In a classic example of using statistics like the drunkard uses a lamppost (for support rather than illumination), EJ Montini (@EJMontini) published on AZCentral a recitation of statistics from a lobbying group pretending to be a think tank, in which he and they claim that more Arizonan’s are killed in firearms-related incidents than in motor vehicle crashes.
Unlike a lot of folks who despise Montini, I don’t automatically think everything he writes is bad. But in this case, it’s clear he should have done a little more homework.
His assertion didn’t pass the sniff test with me, so I did about five minutes’ worth of research on the web (which appears to be about five minutes more than Montini).
Montini asserts that
Gun deaths in our state between 1999 and 2013 exceeded motor vehicle deaths.
My first question is, what constitutes a “gun death?” Does suicide count? If so, it would drastically skew the comparison because (among other things) many more folks intentionally kill themselves with guns than with cars. Montini implies that suicides are included in those numbers.
He goes on to add:
The numbers cited in the study for Arizona over the period for which statistics were are 941 gun deaths and 863 motor vehicle deaths.
According to the Arizona Department of Transportation’s 2013 “Motor Vehicle Crash Facts” publication, there were 844 Arizona motor vehicle-related fatalities in 2013 alone! That seems a rather large number by comparison to the asserted 863 fatalities between 1999 and 2013 (which would be an average of about 62 fatalities per year).
Looking at Arizona statistics complied by the Centers for Disease Control, firearms-related deaths are listed as 946 for the year 2012 (2013 numbers don’t appear to be readily available). There were more than a thousand suicides in Arizona in 2012, and I have to believe that many of those utilized firearms.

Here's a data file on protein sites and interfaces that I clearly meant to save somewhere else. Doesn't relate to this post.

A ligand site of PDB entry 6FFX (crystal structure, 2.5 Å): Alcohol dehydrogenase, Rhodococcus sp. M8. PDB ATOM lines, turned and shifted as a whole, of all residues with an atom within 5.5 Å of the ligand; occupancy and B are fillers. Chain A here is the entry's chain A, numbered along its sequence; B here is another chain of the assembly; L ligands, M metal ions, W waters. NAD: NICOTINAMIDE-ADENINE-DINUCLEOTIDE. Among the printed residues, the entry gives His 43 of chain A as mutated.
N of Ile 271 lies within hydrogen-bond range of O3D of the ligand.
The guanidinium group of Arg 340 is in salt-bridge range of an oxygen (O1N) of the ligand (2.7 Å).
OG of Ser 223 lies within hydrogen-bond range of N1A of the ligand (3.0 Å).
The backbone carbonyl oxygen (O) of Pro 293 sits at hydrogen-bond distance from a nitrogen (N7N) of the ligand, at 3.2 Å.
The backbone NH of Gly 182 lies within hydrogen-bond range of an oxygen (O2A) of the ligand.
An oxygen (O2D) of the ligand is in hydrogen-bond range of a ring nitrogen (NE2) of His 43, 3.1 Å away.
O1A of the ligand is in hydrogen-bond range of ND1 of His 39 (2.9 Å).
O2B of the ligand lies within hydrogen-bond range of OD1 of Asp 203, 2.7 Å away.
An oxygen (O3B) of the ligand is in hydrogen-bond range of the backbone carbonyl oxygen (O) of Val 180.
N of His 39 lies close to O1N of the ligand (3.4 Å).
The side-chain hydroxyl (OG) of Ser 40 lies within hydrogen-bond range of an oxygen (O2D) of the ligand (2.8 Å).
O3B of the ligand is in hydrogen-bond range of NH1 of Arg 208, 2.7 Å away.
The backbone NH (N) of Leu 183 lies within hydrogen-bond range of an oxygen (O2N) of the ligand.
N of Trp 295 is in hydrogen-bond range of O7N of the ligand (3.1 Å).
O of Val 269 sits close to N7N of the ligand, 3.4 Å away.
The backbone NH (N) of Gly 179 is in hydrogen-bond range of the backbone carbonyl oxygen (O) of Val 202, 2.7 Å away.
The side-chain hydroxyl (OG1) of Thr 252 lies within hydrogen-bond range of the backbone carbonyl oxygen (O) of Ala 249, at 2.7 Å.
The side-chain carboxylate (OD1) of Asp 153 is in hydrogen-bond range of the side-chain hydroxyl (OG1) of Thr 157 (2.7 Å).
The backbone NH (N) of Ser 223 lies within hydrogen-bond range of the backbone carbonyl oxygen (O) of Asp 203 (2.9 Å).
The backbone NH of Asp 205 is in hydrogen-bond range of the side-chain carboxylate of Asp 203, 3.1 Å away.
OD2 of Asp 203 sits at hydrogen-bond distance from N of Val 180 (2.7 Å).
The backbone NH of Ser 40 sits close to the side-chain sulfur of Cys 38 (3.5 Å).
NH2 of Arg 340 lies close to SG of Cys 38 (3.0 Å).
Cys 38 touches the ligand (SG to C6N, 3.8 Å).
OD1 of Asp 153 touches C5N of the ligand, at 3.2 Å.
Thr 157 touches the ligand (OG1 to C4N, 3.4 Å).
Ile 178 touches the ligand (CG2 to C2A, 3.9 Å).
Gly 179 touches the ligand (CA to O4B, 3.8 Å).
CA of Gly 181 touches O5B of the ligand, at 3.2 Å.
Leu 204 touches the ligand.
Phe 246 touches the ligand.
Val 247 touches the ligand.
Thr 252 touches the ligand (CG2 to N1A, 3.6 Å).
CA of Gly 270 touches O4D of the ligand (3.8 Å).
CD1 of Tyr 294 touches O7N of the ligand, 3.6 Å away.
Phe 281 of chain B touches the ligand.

So even disregarding Montini’s obvious chronological mistake and comparing my 2013 numbers to 2012, you could probably say it is likely that firearms-related deaths exceeded motor vehicle-related deaths in and around that time frame. However, you’d be far from telling the whole story.
A far more interesting picture could be drawn by highlighting the fact that Arizona is 12th in the nation for suicide rate.
But we are very low on the rankings for deaths heart disease (46th among the 50 states), cancer (42nd), stroke (46th), kidney disease and flu/pneumonia (both 48th).
Of course it also bears noting that Arizona is 11th in the nation for deaths related to Alzheimer’s.
One other really obvious fact (at least to me) is that even as much as firearms are a polarizing topic, our daily exposure to motor vehicle risk is far more pervasive. Other than on the hip of a police officer, when is the last time you even SAW a gun.
I think Montini and this so-called “policy center” have made up some news that isn’t there…and worse, they’ve done so at the expense of what IS there.